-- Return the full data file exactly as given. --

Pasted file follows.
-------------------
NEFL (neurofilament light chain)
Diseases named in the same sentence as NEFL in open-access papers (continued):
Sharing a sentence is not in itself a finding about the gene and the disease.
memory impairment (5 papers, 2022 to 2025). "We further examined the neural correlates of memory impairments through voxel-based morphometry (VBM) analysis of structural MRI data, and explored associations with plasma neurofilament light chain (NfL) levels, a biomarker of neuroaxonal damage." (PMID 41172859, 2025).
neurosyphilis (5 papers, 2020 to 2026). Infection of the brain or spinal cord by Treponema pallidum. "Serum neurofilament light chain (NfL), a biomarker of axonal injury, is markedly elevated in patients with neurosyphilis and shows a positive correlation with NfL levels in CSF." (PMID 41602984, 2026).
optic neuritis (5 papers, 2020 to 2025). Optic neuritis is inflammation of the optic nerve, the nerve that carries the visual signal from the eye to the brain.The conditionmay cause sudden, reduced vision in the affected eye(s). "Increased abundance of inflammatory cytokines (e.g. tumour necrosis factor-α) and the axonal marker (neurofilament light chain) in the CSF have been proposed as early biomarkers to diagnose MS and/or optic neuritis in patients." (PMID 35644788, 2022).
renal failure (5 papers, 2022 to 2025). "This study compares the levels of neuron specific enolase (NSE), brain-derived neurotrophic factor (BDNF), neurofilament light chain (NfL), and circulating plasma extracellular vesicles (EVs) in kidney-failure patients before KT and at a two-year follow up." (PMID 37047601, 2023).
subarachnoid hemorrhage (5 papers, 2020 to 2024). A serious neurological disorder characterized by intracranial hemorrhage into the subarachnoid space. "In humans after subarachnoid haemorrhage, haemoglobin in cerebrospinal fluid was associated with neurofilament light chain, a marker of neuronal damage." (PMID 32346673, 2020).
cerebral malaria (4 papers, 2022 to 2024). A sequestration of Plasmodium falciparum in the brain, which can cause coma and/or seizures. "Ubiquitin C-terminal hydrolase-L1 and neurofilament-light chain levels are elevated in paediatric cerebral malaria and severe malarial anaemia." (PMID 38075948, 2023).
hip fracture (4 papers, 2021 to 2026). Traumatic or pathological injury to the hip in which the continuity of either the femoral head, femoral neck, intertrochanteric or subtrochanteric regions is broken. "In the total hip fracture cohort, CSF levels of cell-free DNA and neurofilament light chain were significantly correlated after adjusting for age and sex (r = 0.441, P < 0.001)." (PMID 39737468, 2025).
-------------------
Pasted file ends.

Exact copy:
NEFL (neurofilament light chain)
Diseases named in the same sentence as NEFL in open-access papers (continued):
Sharing a sentence is not in itself a finding about the gene and the disease.
memory impairment (5 papers, 2022 to 2025). "We further examined the neural correlates of memory impairments through voxel-based morphometry (VBM) analysis of structural MRI data, and explored associations with plasma neurofilament light chain (NfL) levels, a biomarker of neuroaxonal damage." (PMID 41172859, 2025).
neurosyphilis (5 papers, 2020 to 2026). Infection of the brain or spinal cord by Treponema pallidum. "Serum neurofilament light chain (NfL), a biomarker of axonal injury, is markedly elevated in patients with neurosyphilis and shows a positive correlation with NfL levels in CSF." (PMID 41602984, 2026).
optic neuritis (5 papers, 2020 to 2025). Optic neuritis is inflammation of the optic nerve, the nerve that carries the visual signal from the eye to the brain.The conditionmay cause sudden, reduced vision in the affected eye(s). "Increased abundance of inflammatory cytokines (e.g. tumour necrosis factor-α) and the axonal marker (neurofilament light chain) in the CSF have been proposed as early biomarkers to diagnose MS and/or optic neuritis in patients." (PMID 35644788, 2022).
renal failure (5 papers, 2022 to 2025). "This study compares the levels of neuron specific enolase (NSE), brain-derived neurotrophic factor (BDNF), neurofilament light chain (NfL), and circulating plasma extracellular vesicles (EVs) in kidney-failure patients before KT and at a two-year follow up." (PMID 37047601, 2023).
subarachnoid hemorrhage (5 papers, 2020 to 2024). A serious neurological disorder characterized by intracranial hemorrhage into the subarachnoid space. "In humans after subarachnoid haemorrhage, haemoglobin in cerebrospinal fluid was associated with neurofilament light chain, a marker of neuronal damage." (PMID 32346673, 2020).
cerebral malaria (4 papers, 2022 to 2024). A sequestration of Plasmodium falciparum in the brain, which can cause coma and/or seizures. "Ubiquitin C-terminal hydrolase-L1 and neurofilament-light chain levels are elevated in paediatric cerebral malaria and severe malarial anaemia." (PMID 38075948, 2023).
hip fracture (4 papers, 2021 to 2026). Traumatic or pathological injury to the hip in which the continuity of either the femoral head, femoral neck, intertrochanteric or subtrochanteric regions is broken. "In the total hip fracture cohort, CSF levels of cell-free DNA and neurofilament light chain were significantly correlated after adjusting for age and sex (r = 0.441, P < 0.001)." (PMID 39737468, 2025).